Hadrian's Wall can teach you a thing or two, North East pupils are being told.
A new schools’ learning resource for the monument, developed as part of the Wall Face project, is now available online.
Work on the project began last year alongside the Wall Face exhibition, which spanned 11 Roman attractions along the world heritage site.
The exhibition featured images from the National Portrait Gallery of pioneering archaeologists and antiquarians who recorded, protected and revealed the stories of the Hadrian’s Wall frontier.
The venues were Senhouse Roman Museum in Maryport, Tullie House Museum and Art Gallery in Carlisle, Birdoswald Roman Fort at Gilsland, the Roman Army Museum at Greenhead, Vindolanda, Housesteads and Chesters forts, Corbridge Roman Town, the Great North Museum in Newcastle, Segedunum fort in Wallsend and Arbeia fort in South Shields.
The £124,000 Wall Face project was organised jointly through a partnership of heritage organisations across the Wall - Vindolanda Trust, English Heritage, National Trust, Senhouse Museum Trust, Tyne & Wear Archives & Museums, Tullie House Museum and Art Gallery Trust and the Hadrian’s Wall Trust.
It was funded through Arts Council England’s Renaissance strategic support programme.
Wall Face education consultant Yvonne Conchie said: “There are so many learning opportunities for all ages which can be based around Hadrian’s Wall.
“Romans are the usual subject studied on Hadrian’s Wall by schools, but we want to encourage teachers to remember that learning right across the curriculum and age ranges can be illuminated by Hadrian’s Wall world heritage site.”
The learning project has been working with Haydon Bridge High School in Northumberland, which holds a Gold Arts Mark plaque – the highest award a school can earn from the Arts Council – on developing and testing the scheme.
“Children are encouraged to consider their own identity and legacy by studying the people in the National Portrait Gallery Wall Face images and how they influenced our heritage and demonstrated the need for conservation,” said Yvonne.
The resource is designed to be used in the classroom and encourages visits to the Roman sites. It can be adapted to suit different age ranges.
Topics look at understanding the meanings and legacies people have sought to convey through choosing what to include in their portraits.
This uses images of the archaeologists and antiquarians featured in the Wall Face exhibition and Roman objects such as clay and stone sculptures, paintings, tombstones and coins.
Topics pupils also evaluate include the work of modern, and historic artists, and to help them create modern-day portraits of their own.
Anna Coulson, creativity lead teacher at Haydon Bridge High School, said: “It’s fabulous to have a funded project that gives our students opportunities and experiences that they would not normally have.”
The project has involved three artists working with the school.
Isla Jones, an award winning young photographer and current pupil at the school, is teaching digital portraiture techniques.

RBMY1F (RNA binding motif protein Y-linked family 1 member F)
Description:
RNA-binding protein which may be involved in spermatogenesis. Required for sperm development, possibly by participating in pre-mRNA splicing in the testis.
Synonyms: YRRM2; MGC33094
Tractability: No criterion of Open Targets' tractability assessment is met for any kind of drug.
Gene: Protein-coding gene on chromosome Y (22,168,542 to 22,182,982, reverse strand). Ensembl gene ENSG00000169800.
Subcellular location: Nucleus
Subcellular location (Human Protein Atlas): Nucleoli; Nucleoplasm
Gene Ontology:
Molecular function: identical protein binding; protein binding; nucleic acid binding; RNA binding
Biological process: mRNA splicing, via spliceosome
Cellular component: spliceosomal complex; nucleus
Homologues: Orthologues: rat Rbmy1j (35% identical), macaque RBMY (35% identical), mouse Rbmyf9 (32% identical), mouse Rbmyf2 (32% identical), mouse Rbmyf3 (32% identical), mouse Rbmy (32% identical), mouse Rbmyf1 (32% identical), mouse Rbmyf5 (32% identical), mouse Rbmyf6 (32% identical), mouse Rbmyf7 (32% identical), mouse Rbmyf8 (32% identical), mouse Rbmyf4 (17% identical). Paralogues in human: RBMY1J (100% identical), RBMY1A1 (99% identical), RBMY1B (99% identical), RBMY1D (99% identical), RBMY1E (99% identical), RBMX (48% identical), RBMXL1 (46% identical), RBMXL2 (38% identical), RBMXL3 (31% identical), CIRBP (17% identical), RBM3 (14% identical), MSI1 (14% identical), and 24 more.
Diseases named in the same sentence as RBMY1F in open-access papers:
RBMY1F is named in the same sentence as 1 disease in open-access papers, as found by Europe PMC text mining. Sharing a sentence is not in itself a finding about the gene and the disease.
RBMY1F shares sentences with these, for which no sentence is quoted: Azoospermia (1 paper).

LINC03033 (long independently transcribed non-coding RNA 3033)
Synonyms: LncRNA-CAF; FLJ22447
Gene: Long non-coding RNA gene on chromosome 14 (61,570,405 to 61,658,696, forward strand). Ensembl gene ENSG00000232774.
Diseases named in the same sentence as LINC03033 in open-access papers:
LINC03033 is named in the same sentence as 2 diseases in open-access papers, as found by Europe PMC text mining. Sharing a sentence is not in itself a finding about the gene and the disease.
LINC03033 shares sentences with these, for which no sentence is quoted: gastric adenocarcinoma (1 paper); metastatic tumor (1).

Ruby Dale is an emerging artist and former pupil of Haydon Bridge High School, who is to study fine art at Sunderland University.
She has taught the children pen and ink portraiture techniques and helped them explore themes around contemporary frontiers inspired by their visits.
Sculptor Ashley Hipkin said: “We learn a lot about ancient civilisations through the objects that have persevered through time, and how Roman people interacted with the materials in the world around them.
“It’s an exciting way for students to learn about a culture. Making objects is an important part of any society.
“It’s important that children learn to use their hands, making things with clay and plaster – which in turn connects them back with what the Romans were doing.”
Haltwhistle Film Project has documented the school’s visits to Roman sites, artist teaching and the resulting creativity work in school. Film maker Vicky Jones said: “I like the concept of Hadrian’s Wall as a whole. It’s not just about the Romans.
“For some of the students I’ve interviewed, the most interesting element was the contemporary resonance of empires, conflict and frontiers. It’s made them think about boundaries through time, and compare the impact of Hadrian’s Wall on the UK with the Berlin Wall and Gaza, for example.”
The work with Haydon Bridge High School is serving as a case study to show how the Wall Face resource can be used and features on the Arts Award website.
Nigel Mills, Wall Face programme manager said: “We are delighted that Wall Face has been a catalyst for generating high quality education resources that extend the scope of education opportunities for the world heritage site across the whole curriculum and all age ranges.”
The Wall Face learning resource is at www.visithadrianswall.co.uk/learning
The Wall Face exhibition was the first exhibition organised jointly by the partnership of heritage organisations across Hadrian’s Wall.
The partnership now includes Northumberland National Park Authority and is planning a major Wall-wide exhibition for 2017, called Hadrian’s Cavalry, with funding from Arts Council England’s museum resilience fund.